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The shift from 3.5e to 4e in D&D has meant a big shift towards emphasizing tactics during combat. While I was apprehensive about this at first, it turns out it's quite entertaining, and a good match for my group.

However, it's not clear to me how much players should know about the creature's they're facing. For instance, if they essentially know nothing, beyond the basic visual description, they rapidly learn meta-gaming techniques that seem to break versimilitude.

Obviously, it's a good tactical technique to wipe out a group of minions very quickly, since they're easy to kill, but can deal significant damage if left alive. How much should the players know? It would be strange for them to know everything, right off the bat...but it's equally odd for them to wade into a battle, striking out semi-randomly, then suddenly everyone focuses on a single type of creature, because they've realized it's a "minion".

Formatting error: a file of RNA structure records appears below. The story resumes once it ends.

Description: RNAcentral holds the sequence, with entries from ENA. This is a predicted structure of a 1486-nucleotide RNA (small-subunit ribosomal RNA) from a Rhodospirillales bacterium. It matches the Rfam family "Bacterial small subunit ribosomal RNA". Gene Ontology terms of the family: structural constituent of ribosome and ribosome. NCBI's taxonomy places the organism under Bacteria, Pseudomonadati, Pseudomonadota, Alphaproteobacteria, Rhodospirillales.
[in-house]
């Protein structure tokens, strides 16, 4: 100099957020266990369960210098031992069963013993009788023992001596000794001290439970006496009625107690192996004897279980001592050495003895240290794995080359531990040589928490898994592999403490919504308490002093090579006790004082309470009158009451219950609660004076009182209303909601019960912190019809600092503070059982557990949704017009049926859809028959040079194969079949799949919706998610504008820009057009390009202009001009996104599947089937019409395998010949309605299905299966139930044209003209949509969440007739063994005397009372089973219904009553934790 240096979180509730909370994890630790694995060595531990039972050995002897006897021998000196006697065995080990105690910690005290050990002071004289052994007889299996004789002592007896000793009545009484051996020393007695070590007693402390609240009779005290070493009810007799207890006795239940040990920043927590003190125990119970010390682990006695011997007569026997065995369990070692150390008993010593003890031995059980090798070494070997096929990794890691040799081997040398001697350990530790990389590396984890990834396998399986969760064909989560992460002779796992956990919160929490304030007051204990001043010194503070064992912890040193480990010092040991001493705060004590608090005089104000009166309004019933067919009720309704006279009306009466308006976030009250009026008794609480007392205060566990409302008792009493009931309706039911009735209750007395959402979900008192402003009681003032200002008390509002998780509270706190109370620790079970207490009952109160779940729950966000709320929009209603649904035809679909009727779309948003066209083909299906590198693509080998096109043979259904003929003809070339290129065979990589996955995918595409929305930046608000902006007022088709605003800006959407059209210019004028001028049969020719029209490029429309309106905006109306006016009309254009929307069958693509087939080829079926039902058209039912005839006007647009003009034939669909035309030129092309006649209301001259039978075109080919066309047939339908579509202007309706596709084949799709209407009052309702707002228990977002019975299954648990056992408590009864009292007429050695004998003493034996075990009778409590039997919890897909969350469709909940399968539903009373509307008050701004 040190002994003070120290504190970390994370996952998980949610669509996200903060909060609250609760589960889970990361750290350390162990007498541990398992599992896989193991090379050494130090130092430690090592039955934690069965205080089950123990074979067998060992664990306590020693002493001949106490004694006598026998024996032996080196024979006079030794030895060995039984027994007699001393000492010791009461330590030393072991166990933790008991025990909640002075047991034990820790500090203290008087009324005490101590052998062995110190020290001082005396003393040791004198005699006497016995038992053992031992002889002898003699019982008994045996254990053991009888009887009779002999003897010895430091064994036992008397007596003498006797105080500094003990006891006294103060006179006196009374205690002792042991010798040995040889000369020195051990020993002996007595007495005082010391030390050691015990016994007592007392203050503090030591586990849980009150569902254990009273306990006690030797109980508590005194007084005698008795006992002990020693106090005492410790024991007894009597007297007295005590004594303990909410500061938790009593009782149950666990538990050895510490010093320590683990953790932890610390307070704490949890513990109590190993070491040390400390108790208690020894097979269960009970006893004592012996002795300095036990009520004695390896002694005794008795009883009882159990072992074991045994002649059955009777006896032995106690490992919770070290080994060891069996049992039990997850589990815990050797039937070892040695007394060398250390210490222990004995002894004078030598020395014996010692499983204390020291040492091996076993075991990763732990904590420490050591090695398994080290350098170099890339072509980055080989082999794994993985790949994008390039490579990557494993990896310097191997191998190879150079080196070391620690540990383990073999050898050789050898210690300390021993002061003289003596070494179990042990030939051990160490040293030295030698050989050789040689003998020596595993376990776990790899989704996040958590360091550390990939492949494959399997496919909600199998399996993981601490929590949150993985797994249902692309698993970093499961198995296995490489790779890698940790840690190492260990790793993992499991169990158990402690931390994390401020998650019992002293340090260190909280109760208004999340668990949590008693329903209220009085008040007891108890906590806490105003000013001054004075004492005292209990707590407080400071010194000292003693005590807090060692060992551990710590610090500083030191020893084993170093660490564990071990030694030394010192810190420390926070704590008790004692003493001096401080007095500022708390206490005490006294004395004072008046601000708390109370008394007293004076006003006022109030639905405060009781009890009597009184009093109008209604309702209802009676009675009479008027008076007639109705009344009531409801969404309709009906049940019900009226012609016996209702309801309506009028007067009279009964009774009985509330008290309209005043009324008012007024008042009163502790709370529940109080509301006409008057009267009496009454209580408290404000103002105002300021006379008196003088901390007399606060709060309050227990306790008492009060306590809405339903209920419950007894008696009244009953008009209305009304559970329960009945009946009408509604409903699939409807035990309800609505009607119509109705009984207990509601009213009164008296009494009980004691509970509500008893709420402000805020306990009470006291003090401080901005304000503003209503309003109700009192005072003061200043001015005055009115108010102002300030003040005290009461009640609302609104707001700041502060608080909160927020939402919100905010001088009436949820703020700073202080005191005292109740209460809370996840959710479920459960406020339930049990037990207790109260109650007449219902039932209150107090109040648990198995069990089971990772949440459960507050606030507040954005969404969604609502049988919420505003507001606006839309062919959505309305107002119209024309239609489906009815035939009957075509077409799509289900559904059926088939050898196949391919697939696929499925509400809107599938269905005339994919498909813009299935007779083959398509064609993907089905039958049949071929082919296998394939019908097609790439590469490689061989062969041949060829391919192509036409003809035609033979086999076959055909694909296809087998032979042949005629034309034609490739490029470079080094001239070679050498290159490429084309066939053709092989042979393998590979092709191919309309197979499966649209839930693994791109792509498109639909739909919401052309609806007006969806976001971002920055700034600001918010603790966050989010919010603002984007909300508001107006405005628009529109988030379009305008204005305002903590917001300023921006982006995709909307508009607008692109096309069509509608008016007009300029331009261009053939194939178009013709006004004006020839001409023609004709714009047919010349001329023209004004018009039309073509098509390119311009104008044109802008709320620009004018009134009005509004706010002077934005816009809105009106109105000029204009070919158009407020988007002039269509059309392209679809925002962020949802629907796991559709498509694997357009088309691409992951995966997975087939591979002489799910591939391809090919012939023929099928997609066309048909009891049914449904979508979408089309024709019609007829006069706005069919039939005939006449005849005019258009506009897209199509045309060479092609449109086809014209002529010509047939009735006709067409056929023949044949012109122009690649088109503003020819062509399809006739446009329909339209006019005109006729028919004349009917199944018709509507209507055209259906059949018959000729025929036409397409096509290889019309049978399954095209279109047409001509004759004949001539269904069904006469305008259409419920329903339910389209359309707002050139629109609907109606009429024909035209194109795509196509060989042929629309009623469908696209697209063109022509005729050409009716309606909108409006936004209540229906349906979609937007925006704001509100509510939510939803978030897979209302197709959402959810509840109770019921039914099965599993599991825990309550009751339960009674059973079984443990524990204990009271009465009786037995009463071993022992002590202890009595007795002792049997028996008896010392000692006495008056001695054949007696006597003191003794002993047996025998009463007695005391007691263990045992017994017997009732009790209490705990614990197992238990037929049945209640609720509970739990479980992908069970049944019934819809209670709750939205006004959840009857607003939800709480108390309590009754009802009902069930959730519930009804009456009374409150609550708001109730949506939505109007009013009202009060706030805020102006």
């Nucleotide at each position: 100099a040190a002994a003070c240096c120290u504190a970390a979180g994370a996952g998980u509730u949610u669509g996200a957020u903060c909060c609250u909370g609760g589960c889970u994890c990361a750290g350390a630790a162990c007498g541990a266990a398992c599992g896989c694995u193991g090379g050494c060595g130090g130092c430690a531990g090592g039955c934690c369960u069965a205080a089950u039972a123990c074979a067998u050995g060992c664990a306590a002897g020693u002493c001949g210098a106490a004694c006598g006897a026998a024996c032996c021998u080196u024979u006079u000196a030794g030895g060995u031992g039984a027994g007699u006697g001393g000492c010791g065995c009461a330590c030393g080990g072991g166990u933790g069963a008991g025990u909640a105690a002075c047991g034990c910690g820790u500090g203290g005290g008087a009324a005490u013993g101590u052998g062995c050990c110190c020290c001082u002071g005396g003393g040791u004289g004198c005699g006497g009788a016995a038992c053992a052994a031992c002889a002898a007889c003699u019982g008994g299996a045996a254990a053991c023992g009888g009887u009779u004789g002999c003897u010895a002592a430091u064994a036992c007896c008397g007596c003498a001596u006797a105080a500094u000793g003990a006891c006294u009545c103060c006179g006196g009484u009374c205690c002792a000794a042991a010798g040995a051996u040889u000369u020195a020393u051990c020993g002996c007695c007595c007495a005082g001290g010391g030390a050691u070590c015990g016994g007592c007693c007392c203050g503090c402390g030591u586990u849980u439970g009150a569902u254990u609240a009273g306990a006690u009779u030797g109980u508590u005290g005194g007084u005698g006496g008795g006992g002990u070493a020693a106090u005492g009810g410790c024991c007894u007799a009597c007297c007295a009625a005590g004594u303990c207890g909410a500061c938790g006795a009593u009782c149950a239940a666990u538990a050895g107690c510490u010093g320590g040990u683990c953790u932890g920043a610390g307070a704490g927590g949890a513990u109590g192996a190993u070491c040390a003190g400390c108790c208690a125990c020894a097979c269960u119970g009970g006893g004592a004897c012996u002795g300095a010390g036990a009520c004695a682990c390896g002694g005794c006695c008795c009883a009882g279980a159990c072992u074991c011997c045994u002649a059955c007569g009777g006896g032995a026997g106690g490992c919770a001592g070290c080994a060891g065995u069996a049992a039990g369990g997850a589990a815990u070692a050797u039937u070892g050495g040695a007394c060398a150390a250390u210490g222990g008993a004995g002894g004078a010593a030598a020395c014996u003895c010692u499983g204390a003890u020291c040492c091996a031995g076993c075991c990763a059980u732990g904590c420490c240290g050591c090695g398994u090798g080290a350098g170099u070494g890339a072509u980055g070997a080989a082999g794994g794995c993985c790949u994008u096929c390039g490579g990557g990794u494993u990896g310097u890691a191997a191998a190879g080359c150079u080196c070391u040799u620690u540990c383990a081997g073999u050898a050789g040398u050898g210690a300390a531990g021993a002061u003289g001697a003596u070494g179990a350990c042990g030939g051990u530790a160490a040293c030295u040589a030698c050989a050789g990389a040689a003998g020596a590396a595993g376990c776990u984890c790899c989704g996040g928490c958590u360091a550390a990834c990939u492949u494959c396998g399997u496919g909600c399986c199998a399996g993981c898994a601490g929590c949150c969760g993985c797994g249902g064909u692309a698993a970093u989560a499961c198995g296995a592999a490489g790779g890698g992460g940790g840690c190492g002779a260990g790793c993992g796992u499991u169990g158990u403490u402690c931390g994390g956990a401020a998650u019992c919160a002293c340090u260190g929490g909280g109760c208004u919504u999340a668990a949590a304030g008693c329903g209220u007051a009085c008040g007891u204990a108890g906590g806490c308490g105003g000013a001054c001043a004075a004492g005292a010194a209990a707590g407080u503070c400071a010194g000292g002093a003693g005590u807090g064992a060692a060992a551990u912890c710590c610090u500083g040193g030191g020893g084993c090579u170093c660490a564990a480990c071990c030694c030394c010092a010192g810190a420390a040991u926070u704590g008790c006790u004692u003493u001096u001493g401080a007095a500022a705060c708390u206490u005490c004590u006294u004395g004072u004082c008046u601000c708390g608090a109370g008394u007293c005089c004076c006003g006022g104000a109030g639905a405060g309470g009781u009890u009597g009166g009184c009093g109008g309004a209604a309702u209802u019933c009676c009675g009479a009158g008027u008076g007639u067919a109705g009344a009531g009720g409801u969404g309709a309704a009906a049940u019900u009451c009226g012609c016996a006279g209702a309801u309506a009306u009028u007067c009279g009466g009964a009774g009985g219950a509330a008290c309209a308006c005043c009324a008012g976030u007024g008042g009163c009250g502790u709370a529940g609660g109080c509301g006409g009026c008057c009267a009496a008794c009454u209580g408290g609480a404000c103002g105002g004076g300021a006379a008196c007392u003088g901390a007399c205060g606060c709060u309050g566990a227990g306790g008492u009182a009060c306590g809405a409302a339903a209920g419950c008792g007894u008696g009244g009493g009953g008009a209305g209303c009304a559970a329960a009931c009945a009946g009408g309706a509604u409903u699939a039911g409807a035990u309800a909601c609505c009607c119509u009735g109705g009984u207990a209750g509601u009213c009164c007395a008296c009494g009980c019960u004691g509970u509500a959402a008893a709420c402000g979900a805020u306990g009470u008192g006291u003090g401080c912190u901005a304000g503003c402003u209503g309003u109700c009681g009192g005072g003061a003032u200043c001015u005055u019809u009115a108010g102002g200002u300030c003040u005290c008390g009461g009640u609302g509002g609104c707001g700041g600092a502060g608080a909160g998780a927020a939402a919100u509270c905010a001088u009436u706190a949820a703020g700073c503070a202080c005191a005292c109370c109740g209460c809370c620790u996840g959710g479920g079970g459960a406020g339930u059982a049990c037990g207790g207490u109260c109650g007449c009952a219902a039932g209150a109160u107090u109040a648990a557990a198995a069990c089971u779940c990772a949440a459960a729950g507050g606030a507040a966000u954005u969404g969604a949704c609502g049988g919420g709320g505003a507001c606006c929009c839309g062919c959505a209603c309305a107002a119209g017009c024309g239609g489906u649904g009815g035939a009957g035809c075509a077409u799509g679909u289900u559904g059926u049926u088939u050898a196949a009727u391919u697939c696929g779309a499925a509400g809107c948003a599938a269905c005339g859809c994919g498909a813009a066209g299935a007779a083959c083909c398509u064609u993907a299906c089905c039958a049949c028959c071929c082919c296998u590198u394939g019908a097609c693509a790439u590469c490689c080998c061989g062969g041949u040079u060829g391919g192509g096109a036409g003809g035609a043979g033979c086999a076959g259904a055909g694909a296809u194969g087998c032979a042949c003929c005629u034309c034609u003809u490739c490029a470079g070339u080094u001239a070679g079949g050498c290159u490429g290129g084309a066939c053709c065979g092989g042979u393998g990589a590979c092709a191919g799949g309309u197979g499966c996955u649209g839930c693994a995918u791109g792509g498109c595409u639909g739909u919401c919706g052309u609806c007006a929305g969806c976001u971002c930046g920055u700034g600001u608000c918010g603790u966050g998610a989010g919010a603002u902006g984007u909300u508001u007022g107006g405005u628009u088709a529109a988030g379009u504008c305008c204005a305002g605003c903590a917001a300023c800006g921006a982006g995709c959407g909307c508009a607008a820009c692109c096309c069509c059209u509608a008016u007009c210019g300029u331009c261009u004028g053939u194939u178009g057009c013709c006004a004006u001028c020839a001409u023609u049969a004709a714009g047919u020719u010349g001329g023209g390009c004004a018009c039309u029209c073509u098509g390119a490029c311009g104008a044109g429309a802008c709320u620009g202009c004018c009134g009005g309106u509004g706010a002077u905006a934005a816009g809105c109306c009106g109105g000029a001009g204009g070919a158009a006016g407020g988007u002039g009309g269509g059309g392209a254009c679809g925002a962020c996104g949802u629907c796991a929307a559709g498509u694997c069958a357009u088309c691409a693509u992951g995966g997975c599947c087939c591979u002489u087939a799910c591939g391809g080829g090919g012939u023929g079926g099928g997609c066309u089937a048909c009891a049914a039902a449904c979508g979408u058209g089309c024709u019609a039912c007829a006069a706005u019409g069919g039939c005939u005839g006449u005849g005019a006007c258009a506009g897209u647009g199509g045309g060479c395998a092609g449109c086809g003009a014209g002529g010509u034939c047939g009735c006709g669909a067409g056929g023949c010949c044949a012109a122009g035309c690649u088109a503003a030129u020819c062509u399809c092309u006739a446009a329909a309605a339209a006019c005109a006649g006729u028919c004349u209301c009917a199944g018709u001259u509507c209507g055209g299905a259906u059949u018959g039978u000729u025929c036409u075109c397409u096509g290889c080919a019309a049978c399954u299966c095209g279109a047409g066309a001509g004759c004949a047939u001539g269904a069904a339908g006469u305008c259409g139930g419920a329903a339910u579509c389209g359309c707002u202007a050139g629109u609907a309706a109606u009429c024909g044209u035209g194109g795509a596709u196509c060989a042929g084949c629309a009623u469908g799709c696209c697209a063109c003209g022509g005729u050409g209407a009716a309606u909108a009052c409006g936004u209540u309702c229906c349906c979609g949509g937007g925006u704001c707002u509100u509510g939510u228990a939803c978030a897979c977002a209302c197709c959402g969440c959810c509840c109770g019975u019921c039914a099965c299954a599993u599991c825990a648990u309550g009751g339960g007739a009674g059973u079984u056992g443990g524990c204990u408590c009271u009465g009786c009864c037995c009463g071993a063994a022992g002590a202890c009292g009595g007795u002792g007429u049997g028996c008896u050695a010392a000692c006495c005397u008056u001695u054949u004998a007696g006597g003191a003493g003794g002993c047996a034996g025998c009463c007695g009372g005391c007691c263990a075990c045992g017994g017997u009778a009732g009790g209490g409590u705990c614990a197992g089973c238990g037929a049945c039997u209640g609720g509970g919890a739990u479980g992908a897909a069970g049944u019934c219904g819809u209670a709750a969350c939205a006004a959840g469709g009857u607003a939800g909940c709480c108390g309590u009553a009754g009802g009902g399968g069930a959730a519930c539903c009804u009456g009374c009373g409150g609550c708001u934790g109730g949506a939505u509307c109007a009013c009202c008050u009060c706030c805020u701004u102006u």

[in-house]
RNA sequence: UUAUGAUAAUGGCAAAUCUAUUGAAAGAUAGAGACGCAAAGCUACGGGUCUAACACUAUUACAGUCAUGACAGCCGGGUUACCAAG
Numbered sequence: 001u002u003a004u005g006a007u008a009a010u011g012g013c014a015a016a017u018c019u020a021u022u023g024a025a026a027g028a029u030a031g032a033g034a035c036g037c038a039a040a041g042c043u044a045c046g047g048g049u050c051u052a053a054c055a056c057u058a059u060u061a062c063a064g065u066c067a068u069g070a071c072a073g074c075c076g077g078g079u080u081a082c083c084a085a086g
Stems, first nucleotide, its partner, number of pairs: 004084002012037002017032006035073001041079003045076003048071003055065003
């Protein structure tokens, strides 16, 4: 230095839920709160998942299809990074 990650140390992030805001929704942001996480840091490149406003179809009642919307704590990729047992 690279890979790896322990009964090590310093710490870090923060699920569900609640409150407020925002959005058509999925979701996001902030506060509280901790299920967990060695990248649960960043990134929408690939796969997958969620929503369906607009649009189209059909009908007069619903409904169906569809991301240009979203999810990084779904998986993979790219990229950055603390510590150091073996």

How is this normally handled?

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Does passive perception come into play here? – user2525 Aug 9 '12 at 14:28
up vote 11 down vote accepted

In the final analysis, it's up to your players to prevent metagaming -- as you've noticed, it's easy for them to figure out what's a minion and what isn't. That said:

I like to keep monster knowledge checks in mind. I know which PCs have high Nature, Arcane, Religion, and Dungeoneering skills, and I make sure the players know the things their PCs should know. For example, I'll say "oh, and Zenja, you've studied those weird Fell Taint things," because she's got a high Arcane. I don't ask for a roll, I just provide the information. This removes a lot of the emphasis on playing metagames to figure out the best tactics.

Further, on the occasions that I don't give information, the players are more likely to accept that it's a mysterious monster. They get a bit more worried, since they know it's something special and funky.

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I find for the kids it helps to have a picture ready to show them. They've fallen in love with Kobolds and Bullywugs as opponents for that very reason. The lore then sits very nicely on top of the picture for them. – anon186 Aug 20 '10 at 16:44